The Bassett program mirrored the traditional RN to BS hybrid-online model offered in Rochester. It mixed online courses with semi-monthly classroom sessions over a roughly 18-month period. The only difference was that the UR Nursing professors drove three hours to Cooperstown for each of the in-person class sessions. There were some minor organizational and logistical challenges early on in the collaboration, such as securing classroom space in the hospital, making sure everyone had access to wifi, and getting students familiar with the School of Nursing network. But the UR Nursing faculty and staff, based on student feedback, remained flexible and made adjustments as needed on the fly.
“There was definitely a feeling out process for faculty and the students, but they made adjustments as things went on,” said Burns, a nurse on the special care unit in his fourth year at Bassett. “But I think all of us feel proud that we have gone through this and were successful. It’s a big accomplishment. It was hard, but in the end it was worth the struggle we had to go through to get this.”
“The University of Rochester has a fantastic reputation. To me it was a no-brainer to be a part of this,” said Johnson, a critical care nurse for the past 20 years. “It was very beneficial. I was not thinking that I needed a bachelor’s – I’d been doing this for so long – but it really advanced me and made my thinking more broad in my practice.”
A big factor in the student success was the support they received from School of Nursing faculty and administration. The program is intentional in providing plenty of opportunities for engagement with students – via phone, email, or in-person – to make sure they are on track and comfortable with the material.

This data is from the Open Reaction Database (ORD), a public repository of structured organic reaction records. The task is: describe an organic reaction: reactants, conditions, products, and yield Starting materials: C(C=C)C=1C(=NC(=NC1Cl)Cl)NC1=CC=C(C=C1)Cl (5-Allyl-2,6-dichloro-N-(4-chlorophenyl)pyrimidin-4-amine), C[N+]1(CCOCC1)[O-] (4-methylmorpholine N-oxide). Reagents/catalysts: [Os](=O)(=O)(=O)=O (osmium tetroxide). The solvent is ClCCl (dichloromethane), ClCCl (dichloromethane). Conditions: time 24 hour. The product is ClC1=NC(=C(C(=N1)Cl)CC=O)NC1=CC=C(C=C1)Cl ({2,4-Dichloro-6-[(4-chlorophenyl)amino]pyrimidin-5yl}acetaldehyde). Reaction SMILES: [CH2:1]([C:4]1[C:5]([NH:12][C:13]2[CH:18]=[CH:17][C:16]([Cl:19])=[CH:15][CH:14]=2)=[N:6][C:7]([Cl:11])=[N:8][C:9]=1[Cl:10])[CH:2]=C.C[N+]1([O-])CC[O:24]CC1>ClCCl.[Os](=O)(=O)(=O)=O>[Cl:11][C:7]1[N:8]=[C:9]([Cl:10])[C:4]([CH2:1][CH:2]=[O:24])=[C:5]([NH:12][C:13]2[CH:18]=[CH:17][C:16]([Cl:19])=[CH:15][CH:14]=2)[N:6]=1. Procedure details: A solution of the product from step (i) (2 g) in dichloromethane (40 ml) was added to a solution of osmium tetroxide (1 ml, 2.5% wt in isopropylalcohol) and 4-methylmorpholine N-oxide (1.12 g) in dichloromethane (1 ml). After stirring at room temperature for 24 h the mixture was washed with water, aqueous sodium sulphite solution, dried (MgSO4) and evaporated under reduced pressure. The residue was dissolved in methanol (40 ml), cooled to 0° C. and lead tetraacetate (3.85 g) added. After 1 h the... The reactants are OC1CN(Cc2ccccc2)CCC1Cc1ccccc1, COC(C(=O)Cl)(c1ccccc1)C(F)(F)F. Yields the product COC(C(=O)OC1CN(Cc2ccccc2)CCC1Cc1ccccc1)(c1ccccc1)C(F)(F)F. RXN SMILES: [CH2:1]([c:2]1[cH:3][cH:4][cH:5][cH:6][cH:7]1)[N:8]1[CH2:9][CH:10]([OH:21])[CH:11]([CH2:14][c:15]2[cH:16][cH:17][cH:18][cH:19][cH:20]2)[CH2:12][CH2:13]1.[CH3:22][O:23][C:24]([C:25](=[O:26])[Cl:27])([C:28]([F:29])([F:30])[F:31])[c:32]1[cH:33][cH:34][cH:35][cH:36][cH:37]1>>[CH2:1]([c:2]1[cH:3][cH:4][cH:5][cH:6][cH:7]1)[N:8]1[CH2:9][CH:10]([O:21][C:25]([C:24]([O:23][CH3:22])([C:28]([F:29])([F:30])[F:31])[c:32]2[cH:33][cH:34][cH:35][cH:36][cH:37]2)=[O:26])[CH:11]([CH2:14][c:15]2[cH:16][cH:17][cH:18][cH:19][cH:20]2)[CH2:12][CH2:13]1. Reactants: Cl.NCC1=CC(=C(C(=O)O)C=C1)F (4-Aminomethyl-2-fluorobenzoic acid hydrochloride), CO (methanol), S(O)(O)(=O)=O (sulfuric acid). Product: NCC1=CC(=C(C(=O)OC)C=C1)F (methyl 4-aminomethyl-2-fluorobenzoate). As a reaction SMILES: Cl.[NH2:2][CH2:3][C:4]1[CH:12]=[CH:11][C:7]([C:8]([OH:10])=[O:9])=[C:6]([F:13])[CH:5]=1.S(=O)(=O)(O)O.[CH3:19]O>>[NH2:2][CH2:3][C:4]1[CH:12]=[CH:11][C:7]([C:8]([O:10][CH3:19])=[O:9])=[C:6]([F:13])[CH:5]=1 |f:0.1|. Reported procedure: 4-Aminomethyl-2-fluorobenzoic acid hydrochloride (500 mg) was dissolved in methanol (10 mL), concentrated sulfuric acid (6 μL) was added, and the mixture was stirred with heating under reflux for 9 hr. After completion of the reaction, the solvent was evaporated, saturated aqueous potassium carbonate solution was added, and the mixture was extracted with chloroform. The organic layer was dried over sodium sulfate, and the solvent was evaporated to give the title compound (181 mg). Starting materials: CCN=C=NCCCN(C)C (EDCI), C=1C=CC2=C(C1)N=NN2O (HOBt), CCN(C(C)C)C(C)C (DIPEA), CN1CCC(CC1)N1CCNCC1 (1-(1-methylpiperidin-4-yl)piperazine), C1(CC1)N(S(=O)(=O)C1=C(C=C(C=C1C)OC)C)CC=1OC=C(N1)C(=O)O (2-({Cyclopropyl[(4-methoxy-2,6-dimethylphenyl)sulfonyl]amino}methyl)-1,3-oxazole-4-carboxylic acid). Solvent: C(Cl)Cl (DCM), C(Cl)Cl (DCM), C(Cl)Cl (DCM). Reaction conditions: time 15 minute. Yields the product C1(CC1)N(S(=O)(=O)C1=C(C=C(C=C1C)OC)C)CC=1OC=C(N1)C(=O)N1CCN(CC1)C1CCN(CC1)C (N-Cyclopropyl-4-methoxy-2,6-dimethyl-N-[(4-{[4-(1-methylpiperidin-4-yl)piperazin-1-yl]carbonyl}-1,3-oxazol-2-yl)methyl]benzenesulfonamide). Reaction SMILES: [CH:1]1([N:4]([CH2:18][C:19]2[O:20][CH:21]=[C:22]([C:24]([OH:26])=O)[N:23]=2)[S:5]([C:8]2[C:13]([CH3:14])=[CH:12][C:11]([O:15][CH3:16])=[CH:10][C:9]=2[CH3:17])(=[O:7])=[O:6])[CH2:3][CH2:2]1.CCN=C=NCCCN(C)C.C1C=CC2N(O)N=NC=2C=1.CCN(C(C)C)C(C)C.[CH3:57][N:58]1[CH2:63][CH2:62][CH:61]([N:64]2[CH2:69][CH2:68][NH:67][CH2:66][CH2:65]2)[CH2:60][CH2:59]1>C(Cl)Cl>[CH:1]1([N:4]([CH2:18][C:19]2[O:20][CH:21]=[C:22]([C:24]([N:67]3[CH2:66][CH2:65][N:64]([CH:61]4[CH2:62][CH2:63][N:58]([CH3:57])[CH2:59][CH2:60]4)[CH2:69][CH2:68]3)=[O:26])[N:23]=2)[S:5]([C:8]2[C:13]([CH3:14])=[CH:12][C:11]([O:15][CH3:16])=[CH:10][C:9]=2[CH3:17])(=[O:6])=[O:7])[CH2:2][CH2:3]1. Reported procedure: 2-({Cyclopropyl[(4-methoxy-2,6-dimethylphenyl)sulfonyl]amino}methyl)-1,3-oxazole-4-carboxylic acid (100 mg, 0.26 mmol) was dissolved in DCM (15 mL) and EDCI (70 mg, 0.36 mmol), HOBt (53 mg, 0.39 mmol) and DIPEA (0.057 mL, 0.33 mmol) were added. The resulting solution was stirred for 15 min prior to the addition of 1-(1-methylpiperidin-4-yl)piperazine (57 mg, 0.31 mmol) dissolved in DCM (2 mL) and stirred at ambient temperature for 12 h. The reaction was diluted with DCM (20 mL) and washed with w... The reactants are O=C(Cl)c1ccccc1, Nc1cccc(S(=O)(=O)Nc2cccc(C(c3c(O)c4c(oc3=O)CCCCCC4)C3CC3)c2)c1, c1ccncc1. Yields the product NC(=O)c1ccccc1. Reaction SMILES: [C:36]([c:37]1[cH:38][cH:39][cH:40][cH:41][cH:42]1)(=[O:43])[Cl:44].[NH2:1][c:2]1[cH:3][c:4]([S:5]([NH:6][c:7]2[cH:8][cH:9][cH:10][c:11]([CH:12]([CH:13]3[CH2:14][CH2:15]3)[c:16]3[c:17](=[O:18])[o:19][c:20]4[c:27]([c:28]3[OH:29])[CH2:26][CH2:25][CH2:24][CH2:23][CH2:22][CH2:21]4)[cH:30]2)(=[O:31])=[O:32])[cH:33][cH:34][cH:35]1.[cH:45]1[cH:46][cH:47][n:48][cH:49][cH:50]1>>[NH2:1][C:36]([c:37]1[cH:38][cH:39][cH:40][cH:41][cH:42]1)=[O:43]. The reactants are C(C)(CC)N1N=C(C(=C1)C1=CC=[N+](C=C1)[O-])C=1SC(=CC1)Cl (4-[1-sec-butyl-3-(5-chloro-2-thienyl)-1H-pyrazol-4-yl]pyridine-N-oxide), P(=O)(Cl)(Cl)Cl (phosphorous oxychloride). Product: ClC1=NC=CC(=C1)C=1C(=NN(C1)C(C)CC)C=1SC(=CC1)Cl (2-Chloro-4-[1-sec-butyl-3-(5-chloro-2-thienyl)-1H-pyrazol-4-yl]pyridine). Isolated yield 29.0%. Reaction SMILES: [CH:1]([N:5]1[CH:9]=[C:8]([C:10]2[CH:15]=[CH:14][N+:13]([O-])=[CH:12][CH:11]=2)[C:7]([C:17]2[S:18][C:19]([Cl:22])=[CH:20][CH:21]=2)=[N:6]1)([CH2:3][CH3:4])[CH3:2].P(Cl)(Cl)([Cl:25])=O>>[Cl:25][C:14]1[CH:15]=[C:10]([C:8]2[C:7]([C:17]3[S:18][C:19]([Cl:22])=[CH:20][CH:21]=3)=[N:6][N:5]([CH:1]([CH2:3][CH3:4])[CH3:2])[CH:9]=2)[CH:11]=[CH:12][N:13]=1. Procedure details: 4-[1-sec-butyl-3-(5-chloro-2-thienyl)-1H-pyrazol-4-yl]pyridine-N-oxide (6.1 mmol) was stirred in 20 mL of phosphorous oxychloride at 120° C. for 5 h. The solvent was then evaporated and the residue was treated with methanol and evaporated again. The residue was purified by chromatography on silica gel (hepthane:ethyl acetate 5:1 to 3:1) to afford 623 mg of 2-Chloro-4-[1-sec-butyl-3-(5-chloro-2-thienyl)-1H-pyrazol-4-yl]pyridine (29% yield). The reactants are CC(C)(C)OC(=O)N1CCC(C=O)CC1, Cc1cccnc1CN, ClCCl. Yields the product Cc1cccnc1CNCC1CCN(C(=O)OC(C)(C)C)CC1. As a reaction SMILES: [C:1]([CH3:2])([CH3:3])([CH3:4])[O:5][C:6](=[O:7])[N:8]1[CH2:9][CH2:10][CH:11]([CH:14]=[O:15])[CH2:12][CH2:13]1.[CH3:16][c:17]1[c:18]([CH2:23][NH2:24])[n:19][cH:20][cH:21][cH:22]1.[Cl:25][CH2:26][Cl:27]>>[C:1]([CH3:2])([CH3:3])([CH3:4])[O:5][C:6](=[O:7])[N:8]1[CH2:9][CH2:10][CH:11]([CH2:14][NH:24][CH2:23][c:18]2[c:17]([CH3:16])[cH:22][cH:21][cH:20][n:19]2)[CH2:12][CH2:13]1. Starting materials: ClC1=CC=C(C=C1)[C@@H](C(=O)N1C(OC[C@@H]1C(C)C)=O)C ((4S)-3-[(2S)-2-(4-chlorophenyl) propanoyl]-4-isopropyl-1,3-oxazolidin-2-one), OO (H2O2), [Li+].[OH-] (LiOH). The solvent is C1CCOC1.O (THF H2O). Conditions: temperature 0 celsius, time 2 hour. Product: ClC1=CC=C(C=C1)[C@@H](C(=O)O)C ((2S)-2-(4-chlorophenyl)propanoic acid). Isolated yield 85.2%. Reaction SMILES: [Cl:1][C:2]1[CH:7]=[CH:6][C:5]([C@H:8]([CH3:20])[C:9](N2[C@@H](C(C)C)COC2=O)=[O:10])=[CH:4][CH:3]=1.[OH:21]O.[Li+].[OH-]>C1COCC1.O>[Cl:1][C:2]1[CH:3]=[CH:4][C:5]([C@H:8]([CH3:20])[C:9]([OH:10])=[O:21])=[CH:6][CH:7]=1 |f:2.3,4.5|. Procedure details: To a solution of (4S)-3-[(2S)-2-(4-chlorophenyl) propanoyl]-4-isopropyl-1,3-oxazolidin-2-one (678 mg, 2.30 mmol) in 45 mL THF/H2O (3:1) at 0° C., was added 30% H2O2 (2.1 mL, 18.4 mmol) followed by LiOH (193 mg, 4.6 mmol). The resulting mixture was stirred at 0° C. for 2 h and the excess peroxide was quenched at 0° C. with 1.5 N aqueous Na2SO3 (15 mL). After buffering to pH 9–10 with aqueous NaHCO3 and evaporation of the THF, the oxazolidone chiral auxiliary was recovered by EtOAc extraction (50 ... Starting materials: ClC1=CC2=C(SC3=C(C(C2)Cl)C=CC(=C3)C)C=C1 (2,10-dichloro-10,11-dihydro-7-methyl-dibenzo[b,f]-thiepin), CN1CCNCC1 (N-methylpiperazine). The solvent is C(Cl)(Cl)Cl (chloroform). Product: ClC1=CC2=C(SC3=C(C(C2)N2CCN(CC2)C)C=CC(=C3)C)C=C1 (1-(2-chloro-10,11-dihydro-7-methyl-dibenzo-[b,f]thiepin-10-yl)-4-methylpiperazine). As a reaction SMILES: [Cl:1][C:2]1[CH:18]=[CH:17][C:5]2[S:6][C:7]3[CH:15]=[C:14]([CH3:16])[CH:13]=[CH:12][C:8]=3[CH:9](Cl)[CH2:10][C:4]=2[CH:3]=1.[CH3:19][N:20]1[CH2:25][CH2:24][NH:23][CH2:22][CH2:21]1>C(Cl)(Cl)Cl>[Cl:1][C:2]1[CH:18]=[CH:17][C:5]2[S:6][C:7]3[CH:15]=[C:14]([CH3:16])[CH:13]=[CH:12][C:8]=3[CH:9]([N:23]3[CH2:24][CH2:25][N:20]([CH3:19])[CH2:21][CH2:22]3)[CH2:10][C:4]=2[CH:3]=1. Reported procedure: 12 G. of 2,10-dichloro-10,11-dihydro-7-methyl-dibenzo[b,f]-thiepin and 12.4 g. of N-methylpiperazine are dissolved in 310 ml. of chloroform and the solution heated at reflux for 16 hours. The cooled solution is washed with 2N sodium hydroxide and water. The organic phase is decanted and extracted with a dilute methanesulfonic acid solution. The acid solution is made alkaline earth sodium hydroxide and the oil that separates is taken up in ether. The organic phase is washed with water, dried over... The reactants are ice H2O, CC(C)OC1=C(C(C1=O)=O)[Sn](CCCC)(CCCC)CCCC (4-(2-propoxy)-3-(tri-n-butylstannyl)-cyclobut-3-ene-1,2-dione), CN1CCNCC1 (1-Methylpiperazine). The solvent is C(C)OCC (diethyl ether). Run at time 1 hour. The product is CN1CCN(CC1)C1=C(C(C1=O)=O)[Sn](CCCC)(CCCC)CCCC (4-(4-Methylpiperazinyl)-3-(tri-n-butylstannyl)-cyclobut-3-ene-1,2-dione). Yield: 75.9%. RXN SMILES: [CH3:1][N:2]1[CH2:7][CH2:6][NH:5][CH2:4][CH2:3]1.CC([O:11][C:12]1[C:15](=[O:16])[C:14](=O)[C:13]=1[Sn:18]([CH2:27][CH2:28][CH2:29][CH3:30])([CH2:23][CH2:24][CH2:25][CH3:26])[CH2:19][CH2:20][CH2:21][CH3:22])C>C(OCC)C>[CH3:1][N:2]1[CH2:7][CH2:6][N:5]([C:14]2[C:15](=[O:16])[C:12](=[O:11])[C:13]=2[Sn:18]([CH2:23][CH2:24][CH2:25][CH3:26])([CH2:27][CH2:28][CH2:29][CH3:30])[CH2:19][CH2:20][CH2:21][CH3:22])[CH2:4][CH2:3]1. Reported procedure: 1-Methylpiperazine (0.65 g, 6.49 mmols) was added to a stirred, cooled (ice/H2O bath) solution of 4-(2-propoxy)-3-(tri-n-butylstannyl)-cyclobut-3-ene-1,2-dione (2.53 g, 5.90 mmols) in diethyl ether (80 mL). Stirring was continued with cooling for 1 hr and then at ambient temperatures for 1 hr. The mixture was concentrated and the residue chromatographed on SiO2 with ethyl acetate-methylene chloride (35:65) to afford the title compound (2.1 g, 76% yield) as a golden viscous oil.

“The most important thing in an RN to BS program is to be supportive,” Carno said. “These are working nurses who may not have gone back to school for a number of years, who have families – they might be part of the sandwich generation. They have other commitments. It really takes a lot of coaching with these students, helping them understanding that they can do the program. Especially for students being such a distance away, it’s really important to keep those lines of communication open to them.”
The program at Bassett got off to such as successful start that nine students enrolled in the second cohort, which began in the fall of 2017 and there is a waiting list for the third cohort scheduled to start in fall of 2018.
Three members of the initial cohort plan to use their new degree as a means to enter hospital management, while Ratliff would like to pursue her master’s as a psychiatric nurse practitioner.
“I could not have done this program if it wasn't for the amazing support from Margaret and [Assistant Professor] David [Goede]” said Florence, who has been a nurse for seven years and works in the cardiac cath lab at Bassett. “I felt like they truly wanted us all to succeed and did everything in their power to help us be successful.
“This program puts students first and helps them succeed. The instructors made all the difference in the world for me. From answering my endless questions to ‘talking me off the ledge,’ I felt like they were truly there for me from start to finish. I will definitely be recommending this program to my co-workers!”